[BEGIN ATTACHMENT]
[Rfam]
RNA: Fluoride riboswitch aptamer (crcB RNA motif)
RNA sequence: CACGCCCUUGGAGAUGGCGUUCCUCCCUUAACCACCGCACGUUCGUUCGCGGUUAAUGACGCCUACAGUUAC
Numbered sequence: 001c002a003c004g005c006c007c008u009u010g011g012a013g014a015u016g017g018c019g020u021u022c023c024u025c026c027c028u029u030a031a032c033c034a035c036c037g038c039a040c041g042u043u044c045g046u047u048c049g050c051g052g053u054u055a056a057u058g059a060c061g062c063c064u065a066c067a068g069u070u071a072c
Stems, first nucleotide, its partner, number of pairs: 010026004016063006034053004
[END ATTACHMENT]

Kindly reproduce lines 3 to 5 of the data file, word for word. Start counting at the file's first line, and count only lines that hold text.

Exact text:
RNA sequence: CACGCCCUUGGAGAUGGCGUUCCUCCCUUAACCACCGCACGUUCGUUCGCGGUUAAUGACGCCUACAGUUAC
Numbered sequence: 001c002a003c004g005c006c007c008u009u010g011g012a013g014a015u016g017g018c019g020u021u022c023c024u025c026c027c028u029u030a031a032c033c034a035c036c037g038c039a040c041g042u043u044c045g046u047u048c049g050c051g052g053u054u055a056a057u058g059a060c061g062c063c064u065a066c067a068g069u070u071a072c
Stems, first nucleotide, its partner, number of pairs: 010026004016063006034053004